Bikers, rappers and rude boys: the photographer at the heart of subcultures | Photography

IIt was the tension between Janette Beckman’s shyness and her curiosity for people that helped spark a career as a subculture photographer. “I realized that having a camera allows you to go to strangers and say, ‘Hi, I’d like to take a picture of you,’” she says. This epiphany sparked a 45-year adventure in street photography, documenting the punk and two-tone youth of 1970s Britain, the birth of hip-hop in New York, Latino gang members in Los Angeles, the bikers in Harlem, rodeos, rockabilly conventions and events from Occupy Wall Street to Black Lives Matter.

As we speak on a video call, Beckman, 62, shows me around his home studio in New York City, right next to Bowery, where the famous CBGB punk room was located. There’s a Salt-N-Pepa snowboard, a painting by Keith Haring, and gold records from hip-hop stars Dana Dane and EPMD. On a strip of wall, hang a selection of images of Occupy Wall Street in 2011, “for a book,” she says. And on another are pinned a wide selection of his images, for his monograph Rebels: From Punk to Dior.

Janette Beckman. Photograph: Marc Stamas / Getty Images

There are so many familiar plans. Salt-N-Pepa in 1987, sassy in leather and bling; Salt writes in the book that Beckman captured “the essence of who we were then, dynamic young women on a mission to conquer this male-dominated genre called hip-hop.” The Beastie Boys posed in a comedy group in 1985; Ad Rock writes: “Janette is like a mind reader… Her work is an OH-SHIT! after the next one. LL Cool J wears a Kangol hat and carries a boombox on his shoulder. De La Soul met on its own land on Long Island in 1990 – as DJ Maseo puts it: “Janette caught us being us.”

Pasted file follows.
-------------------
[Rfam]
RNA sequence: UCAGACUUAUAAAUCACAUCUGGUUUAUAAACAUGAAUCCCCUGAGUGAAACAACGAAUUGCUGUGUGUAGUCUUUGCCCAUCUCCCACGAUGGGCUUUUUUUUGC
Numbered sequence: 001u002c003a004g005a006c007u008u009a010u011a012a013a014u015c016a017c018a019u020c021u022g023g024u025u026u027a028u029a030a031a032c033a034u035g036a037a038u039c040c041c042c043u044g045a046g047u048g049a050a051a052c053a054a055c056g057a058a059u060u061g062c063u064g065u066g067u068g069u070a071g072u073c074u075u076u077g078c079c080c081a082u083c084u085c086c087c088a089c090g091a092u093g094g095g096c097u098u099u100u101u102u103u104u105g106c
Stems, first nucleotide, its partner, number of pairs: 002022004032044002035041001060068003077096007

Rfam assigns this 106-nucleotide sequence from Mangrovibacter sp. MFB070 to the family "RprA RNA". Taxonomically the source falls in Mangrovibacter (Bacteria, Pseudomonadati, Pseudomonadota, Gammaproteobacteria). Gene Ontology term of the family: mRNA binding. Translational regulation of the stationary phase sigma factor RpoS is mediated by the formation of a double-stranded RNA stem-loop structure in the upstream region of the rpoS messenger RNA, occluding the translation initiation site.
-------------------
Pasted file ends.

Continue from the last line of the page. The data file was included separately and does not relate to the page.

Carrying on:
“It was a moment of rebirth for me”: LL Cool J, Cut Creator and Brian Latture in 1987.
“It was a moment of rebirth for me”: LL Cool J, Cut Creator and Brian Latture in 1987. Photography: Janette Beckman

Beckman has a knack for making his subjects unveil their souls as if it were an act of defiance. “You develop this intense relationship with your subjects very quickly, or that’s what I’m trying to do,” she says. “I’m the antithesis of someone like Annie Leibovitz, who would have 20 assistants and take the subject to the top of the mountain or fly a helicopter overhead.” Beckman likes to keep it simple. “Rather than getting into a preconceived idea of ​​who the person is, I don’t want to know too much because I want them to tell me who they are.” She captures the attitude, she thinks, seizing “a moment between ‘the pose’, when the subject has a chance to breathe and be himself.”

Beckman’s fascination with portraiture began young. “I grew up in London,” she says, “I spent a lot of time at the National Portrait Gallery. And I was watching people on the bus to school, trying to imagine what their life was like.

She started her art foundation course at Central St Martins, aspiring to be the next Egon Schiele or David Hockney. “I lived in this semi-squat in Streatham where we all drew ourselves, and all we cared about was art and music.” But she didn’t think she was good enough and enrolled in what was then the London College of Printing (now London College of Communication), “to do photography, as another way of doing portraits”.

Teddy Boys on the day Elvis died, London, 1977.
Teddy Boys on the day Elvis died, London, 1977. Photography: Janette Beckman

She quickly became obsessed with early 20th-century documentary photographer August Sander. “He was documenting people on the street,” she says. “These are just really simple portraits. One of Beckman’s most enduring images is of British Nigerian twins Chet and Joe Okonkwo – who danced on stage with Madness and rose to local fame in London for their sharp looks and lively conversation. Taken in 1979, it was featured in the first issue of Face magazine. “This is my tribute to [Sander]”she said,” because it’s a very simple portrait, but it shows who these people are. “

The Face, in conjunction with rival style magazine iD, helped pave the way for street style photography, and the editors gave Beckman carte blanche. “They would send me to an illegal boxing club in South London, or maybe a rock festival in Loch Lomond, where I could go and film the fans as well as the bands and they would do broadcasts of all the fans. This allowed me to document all these cultures of young people.

In 1982, Beckman moved to New York. “Punk was on the decline then, and there was that Thatcher-era attitude, ‘everything is crap in England’.” And she had discovered hip-hop. “There was something about the energy that was so different from London. It was exciting. “